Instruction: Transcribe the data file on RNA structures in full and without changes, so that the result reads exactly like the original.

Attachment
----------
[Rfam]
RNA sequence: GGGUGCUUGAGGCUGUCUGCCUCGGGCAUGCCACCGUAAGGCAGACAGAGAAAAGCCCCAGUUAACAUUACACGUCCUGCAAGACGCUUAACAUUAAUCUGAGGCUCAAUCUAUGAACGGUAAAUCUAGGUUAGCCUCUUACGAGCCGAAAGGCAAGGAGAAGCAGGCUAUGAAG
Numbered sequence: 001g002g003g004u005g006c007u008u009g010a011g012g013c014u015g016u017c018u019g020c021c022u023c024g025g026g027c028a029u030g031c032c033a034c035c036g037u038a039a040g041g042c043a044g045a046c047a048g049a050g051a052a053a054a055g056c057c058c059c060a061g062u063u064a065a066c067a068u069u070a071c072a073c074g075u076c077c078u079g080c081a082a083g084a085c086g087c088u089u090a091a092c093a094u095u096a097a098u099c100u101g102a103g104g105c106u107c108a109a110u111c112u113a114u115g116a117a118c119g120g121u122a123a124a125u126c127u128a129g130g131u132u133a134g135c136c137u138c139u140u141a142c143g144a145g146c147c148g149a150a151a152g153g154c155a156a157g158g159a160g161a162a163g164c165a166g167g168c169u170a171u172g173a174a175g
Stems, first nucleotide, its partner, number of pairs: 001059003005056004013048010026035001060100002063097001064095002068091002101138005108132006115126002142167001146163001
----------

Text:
[Rfam]
RNA sequence: GGGUGCUUGAGGCUGUCUGCCUCGGGCAUGCCACCGUAAGGCAGACAGAGAAAAGCCCCAGUUAACAUUACACGUCCUGCAAGACGCUUAACAUUAAUCUGAGGCUCAAUCUAUGAACGGUAAAUCUAGGUUAGCCUCUUACGAGCCGAAAGGCAAGGAGAAGCAGGCUAUGAAG
Numbered sequence: 001g002g003g004u005g006c007u008u009g010a011g012g013c014u015g016u017c018u019g020c021c022u023c024g025g026g027c028a029u030g031c032c033a034c035c036g037u038a039a040g041g042c043a044g045a046c047a048g049a050g051a052a053a054a055g056c057c058c059c060a061g062u063u064a065a066c067a068u069u070a071c072a073c074g075u076c077c078u079g080c081a082a083g084a085c086g087c088u089u090a091a092c093a094u095u096a097a098u099c100u101g102a103g104g105c106u107c108a109a110u111c112u113a114u115g116a117a118c119g120g121u122a123a124a125u126c127u128a129g130g131u132u133a134g135c136c137u138c139u140u141a142c143g144a145g146c147c148g149a150a151a152g153g154c155a156a157g158g159a160g161a162a163g164c165a166g167g168c169u170a171u172g173a174a175g
Stems, first nucleotide, its partner, number of pairs: 001059003005056004013048010026035001060100002063097001064095002068091002101138005108132006115126002142167001146163001